If you have ever enjoyed an afternoon in a Japanese public garden, you know that the experience feels transcendent. Koi ponds give way to carefully pruned cherry blossom trees or an outdoor bonsai garden. A simple walkway, shadowed by bamboo, encourages reflective silence. Every minute feels like a reset for the body and mind.
In recent years, Japanese-style landscaping has become increasingly popular in home gardens as well, bringing its signature simplicity to outdoor spaces of all shapes and sizes. We asked Jake Hobson, the founder of the Japanese gardening tool brand Niwaki (and resident KonMari gardening expert), to walk us through what defines Japanese garden style and a few tips on how to use it as inspiration in the home garden.
Japanese Garden Style: An Introduction
Traditional Japanese gardens pay tribute to the nation’s history of philosophy, culture and aesthetics. There are two distinct categories of Japanese gardens: those intended for tranquil reflection and those for walking or strolling. They feature plants native to Japan — like black and red pine or maple trees, moss, camellia and yew — and plenty of open space. These unplanted areas nod to yohaku no bi, or the beauty of empty space, which is “a reminder of the infinite potential that dwells within nature — and each of us.”
Most gardens also embrace the concept of wabi-sabi, the beauty of imperfection. Plants and materials are allowed to age gracefully, giving each Japanese garden its own unique, organic ambiance.
“I think Japanese gardens resonate so deeply with people because they create a sense of place,” Jake says, “There is a stillness and grounding. From large palace gardens to tiny courtyards, the Japanese approach immerses the viewer visually and emotionally, subconsciously transporting them to another place.”
Japanese Gardening at Home
While Japanese gardens are unique to Japan and its history, they can still inspire your garden design. Here are five tips for creating a tranquil private garden with a deep sense of place.
1. Focus on Feel
Long before you head to your local nursery, consider how you’d like to feel in your home garden. Ask yourself open-ended questions like:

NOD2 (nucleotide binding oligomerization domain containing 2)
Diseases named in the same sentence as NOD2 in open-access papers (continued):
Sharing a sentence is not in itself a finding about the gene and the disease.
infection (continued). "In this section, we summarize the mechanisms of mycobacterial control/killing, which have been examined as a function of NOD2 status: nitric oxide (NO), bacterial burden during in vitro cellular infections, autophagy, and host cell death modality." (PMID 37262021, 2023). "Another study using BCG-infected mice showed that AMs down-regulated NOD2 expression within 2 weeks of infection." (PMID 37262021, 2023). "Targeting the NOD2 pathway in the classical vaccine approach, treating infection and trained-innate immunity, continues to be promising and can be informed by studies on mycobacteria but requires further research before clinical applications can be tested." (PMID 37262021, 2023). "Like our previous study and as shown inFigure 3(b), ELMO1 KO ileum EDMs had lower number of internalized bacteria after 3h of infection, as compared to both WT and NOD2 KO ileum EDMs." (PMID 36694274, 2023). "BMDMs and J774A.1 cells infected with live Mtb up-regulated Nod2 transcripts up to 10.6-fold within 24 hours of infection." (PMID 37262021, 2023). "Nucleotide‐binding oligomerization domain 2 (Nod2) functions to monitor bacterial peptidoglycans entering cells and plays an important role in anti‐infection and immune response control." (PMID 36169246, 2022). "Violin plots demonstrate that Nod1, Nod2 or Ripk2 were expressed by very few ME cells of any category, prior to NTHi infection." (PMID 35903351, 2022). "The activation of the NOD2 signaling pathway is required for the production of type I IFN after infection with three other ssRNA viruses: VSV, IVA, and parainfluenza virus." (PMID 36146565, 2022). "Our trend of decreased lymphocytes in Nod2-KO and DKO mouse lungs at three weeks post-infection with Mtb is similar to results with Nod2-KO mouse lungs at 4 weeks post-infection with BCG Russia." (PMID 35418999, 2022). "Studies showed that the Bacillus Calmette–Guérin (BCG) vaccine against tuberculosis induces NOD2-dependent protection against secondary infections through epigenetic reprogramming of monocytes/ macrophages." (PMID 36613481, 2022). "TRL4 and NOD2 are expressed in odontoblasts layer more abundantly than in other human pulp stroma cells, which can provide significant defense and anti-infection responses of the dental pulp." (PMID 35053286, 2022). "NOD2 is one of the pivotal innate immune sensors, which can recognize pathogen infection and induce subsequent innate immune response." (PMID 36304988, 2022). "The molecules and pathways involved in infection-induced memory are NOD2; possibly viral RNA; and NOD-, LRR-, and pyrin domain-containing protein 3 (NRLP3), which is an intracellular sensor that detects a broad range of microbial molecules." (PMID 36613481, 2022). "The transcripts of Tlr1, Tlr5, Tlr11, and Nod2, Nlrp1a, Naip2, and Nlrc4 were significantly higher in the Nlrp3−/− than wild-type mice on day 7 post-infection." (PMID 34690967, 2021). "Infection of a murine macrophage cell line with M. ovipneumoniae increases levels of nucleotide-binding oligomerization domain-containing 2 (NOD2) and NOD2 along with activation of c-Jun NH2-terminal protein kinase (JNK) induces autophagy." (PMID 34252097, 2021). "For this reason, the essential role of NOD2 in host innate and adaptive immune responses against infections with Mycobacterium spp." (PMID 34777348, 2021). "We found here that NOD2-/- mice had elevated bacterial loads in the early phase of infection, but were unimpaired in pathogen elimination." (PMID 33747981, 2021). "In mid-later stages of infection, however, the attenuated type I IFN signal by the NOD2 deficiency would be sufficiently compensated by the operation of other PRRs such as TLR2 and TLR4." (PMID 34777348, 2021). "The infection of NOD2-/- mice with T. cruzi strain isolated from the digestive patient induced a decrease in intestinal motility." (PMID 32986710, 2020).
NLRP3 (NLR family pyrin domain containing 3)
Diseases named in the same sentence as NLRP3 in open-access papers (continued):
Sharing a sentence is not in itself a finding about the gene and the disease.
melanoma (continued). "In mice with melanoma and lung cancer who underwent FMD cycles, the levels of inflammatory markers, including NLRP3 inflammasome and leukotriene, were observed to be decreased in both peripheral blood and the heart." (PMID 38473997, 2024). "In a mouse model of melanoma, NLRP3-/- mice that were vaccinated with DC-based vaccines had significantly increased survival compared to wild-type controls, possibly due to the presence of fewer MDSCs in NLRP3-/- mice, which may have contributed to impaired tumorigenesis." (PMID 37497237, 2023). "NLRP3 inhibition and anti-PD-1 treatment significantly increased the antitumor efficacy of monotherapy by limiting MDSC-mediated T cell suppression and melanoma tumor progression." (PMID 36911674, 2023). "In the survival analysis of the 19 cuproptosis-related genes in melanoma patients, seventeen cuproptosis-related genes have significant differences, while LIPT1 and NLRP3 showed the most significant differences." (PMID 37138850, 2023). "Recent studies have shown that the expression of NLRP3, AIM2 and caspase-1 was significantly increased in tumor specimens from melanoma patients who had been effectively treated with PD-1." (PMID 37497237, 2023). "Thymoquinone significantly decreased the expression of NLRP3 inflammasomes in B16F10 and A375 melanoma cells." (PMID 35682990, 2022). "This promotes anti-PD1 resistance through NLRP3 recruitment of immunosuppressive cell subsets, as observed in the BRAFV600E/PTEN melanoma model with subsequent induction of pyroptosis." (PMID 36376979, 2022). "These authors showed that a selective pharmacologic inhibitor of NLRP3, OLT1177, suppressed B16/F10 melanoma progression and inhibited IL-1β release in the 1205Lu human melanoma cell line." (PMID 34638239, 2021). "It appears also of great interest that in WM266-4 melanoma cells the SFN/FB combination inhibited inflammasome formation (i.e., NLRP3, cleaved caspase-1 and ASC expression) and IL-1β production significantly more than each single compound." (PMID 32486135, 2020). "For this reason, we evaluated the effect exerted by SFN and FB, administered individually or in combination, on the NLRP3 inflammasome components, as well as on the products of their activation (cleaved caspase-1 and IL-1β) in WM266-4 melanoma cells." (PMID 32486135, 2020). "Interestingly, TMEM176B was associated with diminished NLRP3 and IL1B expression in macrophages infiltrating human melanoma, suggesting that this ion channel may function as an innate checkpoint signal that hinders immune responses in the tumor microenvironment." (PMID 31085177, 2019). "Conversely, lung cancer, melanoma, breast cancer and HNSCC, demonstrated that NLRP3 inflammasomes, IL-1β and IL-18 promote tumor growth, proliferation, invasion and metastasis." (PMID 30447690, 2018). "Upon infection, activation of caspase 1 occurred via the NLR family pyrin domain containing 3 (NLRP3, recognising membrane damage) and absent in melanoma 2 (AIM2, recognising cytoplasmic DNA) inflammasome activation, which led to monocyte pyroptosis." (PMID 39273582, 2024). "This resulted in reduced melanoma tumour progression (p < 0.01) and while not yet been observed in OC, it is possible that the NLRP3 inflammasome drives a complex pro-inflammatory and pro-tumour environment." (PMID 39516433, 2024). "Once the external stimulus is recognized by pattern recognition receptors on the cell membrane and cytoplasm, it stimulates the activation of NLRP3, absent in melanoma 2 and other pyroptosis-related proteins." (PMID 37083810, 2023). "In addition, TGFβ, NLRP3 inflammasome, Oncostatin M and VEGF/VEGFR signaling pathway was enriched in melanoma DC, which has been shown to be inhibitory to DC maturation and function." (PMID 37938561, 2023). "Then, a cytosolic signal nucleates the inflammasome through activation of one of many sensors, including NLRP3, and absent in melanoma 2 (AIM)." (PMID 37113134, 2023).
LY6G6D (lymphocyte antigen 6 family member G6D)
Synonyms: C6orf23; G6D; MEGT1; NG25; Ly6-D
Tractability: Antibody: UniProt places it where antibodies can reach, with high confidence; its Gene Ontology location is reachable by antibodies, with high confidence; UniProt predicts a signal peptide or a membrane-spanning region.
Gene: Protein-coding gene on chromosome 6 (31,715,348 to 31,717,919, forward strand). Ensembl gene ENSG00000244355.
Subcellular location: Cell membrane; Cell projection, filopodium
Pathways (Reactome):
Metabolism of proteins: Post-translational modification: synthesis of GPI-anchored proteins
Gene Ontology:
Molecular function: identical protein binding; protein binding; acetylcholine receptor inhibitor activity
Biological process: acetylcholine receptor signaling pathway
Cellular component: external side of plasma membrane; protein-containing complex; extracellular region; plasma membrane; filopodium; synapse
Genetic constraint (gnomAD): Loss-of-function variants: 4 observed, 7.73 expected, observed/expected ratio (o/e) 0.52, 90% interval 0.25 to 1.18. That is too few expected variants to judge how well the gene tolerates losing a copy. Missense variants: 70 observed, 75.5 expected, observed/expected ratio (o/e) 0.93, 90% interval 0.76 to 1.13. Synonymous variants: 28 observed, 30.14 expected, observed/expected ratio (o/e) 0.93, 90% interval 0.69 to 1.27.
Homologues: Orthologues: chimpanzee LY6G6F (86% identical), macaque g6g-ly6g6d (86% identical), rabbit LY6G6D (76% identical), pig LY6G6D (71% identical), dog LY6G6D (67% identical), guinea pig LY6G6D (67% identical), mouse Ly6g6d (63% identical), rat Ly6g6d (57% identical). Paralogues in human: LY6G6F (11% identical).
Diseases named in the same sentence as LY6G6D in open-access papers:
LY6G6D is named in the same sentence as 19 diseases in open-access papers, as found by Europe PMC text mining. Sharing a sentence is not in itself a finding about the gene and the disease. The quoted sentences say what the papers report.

- When you’ve spent time in nature, where have you felt your calmest?
- Does your ideal garden include a place to read or enjoy an afternoon tea ritual?
- Does it include plants or flowers that you can cut and bring indoors?
A garden should fit within your kurashi, or ideal lifestyle. Give yourself plenty of time to decide what a garden means to you — and commit to planting what sparks joy for you!
2. Honor Your Surroundings
Japanese gardens draw inspiration from their surroundings — a technique that makes them feel more grounded in the present. “Interestingly, there are similarities between Japanese garden style and certain North American styles,” says Jake, “Especially where native plants and landscapes are often the sources of inspiration — notably the Pacific Northwest and the arid gardens of the Southwest.”
Rather than forcing a design onto the landscape, let the landscape inspire your design. Choose plants that will thrive in your surroundings. Give plants plenty of room to grow, leaving enough space for their mature size. And don’t be afraid to leave some areas unplanted — the beauty of empty space.
Joyful Tip: Native plants also attract local species of butterflies and other pollinators, some of which won’t visit non-native species!
3. Embrace the Process
Japanese gardens respect the slow changing of the seasons — and weather any unexpected storms. Rather than avoiding plants that will take a few months or years to grow, lean into the process. “Plants take time, not just to grow, but for you to understand how they grow, to learn to get the best out of them,” says Jake. “Keep it simple, and don’t rush. Notice and appreciate the seasonal changes.”
4. Learn Some Japanese Gardening Techniques
The best way to experience the style of Japanese gardens is to visit them. “To get inspired and build up knowledge and inspiration, I suggest making regular trips to local gardens and local countryside,” Jake says. “Bring a good old-fashioned plant book along for identifying species.”
If you’re not lucky enough to have a Japanese garden nearby — or if you’d like to explore further — there are plenty of online resources for budding gardeners. Jake recommends The North American Japanese Garden Association (NAJGA) and The Aesthetic Pruners Association (APA), which combines Japanese pruning techniques and practical solutions for tree and shrub care. Or try a gardening book! Jake has written two: ”Niwaki” and “The Art of Creative Pruning.”
5. Make Mistakes
No garden — not even a traditional Japanese garden — is perfect. Japanese garden style embraces these imperfections, and so should you!
“You’ll make mistakes,” says Jake, “Even if it’s not your fault, plants will die — it happens with everyone! Learn from those mistakes, learn from others, and learn to look at and appreciate it all.”
Ask any avid gardener: Embracing the unexpected can lead to countless joys.